A million and one things can go wrong when sending a consignment of cars across thousands of miles of ocean (or even 100 miles down the road). Any risk you can think of could and has materialised, from cars catching fire, to vehicle carriers sinking or drivers carelessly scratching (more realistically!) a car while unloading or parking it. Cars have fallen off transporters, been dropped by cranes and had something dropped on them by a crane.
So let’s keep it simple and categorise all mishaps under just two main classifications
Logistics managers know all too well that what can go wrong, will go wrong, and for the most important client! Almost always, these events are outside your control, caused by contracted carriers and their employees or agents. All you can do is be prepared for the worst and be ready to swing into action with a workable recovery plan when the inevitable disaster strikes.
Only something like 20-30% of global shipping lines maintain anything like reliable schedules. The other 70-80% miss their targets very frequently. Vehicle carriers are no exception. Leaving aside total disasters that can happen to any land or sea carrier, delays and marine incidents will always happen. Like the vehicle carrier Hoegh Osaka that began to list just after embarking from Southampton in Jan 2015 and left it beached for several weeks within sight of land. Even if insurance or the carrier pays for consequential losses, reputational damage cannot be costed and a disgruntled client often does not want to hear excuses, only solutions.
Of course there is no ready solution for incidents that are outside your control. Constant communication is the best defence. Being aware of the carrier status at all times and providing frequent status updates to the client at least demonstrates that you are in the driving seat. Contrast that with a client whose first contact with you after the shipment departs is when you announce a delay. It’s all about people and soft skills.
Damage In Transit
The most common occasion when damage is likely to occur is during loading and unloading operations i.e. when the car is being driven. As it is probably impossible to detect such damage as and when it occurs, it is therefore vital to carry out regular inspections at fixed staging points along the route so that the liable party can be identified. Damage causes delays – see above!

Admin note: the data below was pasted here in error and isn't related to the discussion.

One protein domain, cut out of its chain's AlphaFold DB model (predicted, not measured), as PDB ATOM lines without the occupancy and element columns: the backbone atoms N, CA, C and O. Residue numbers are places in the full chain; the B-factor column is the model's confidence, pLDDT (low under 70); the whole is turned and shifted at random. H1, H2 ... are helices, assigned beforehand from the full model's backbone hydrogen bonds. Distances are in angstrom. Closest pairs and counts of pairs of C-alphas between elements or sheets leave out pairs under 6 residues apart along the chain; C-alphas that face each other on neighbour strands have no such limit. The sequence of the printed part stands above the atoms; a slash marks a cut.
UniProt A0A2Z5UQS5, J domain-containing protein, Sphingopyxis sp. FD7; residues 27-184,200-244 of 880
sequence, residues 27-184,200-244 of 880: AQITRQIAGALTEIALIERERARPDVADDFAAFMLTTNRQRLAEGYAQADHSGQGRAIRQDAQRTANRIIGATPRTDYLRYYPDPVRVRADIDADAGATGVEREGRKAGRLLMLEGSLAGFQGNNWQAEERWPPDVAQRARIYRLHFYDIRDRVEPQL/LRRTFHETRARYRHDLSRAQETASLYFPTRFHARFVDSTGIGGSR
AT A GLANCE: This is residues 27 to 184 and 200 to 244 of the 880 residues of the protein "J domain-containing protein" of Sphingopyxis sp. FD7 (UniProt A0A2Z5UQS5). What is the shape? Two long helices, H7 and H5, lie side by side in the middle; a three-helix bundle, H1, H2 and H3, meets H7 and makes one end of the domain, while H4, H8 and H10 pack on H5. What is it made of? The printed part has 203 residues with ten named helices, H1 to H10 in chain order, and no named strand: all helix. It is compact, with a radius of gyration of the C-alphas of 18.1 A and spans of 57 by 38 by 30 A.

Proactive risk management essentially means that you expect risks to be realised rather than passively figuring in contingency measures should they arise. This so-called Disruption Management is practiced by almost every shipping line because ocean going transportation operates in an environment of constant change and uncertainty. Think of the weather, just for starters. The objective is to figure out recovery strategies that deliver good solutions relatively quickly.
It is a mathematical and statistical fact that the greater the number of dependencies, the greater the risk of disruption. Here is where the Trans-Rak racking system (R-Rak) for containerised transport of multiple cars per container, scores highly as a risk reduction technique. Even on a multi-segment delivery route, whether by sea, road, rail, air or a combination of these, the cars are loaded only once and unloaded only once at journey’s end. That significantly reduces the possibility of damage, theft or other accidents. Also, you are managing just one unit through the system rather than, say, four individual cars.
Our FREE Guide to Containerised Car Transport
Download our free eBook The Containerised Car Transport Guide and learn just what the Trans-Rak racking system can do for your logistics business.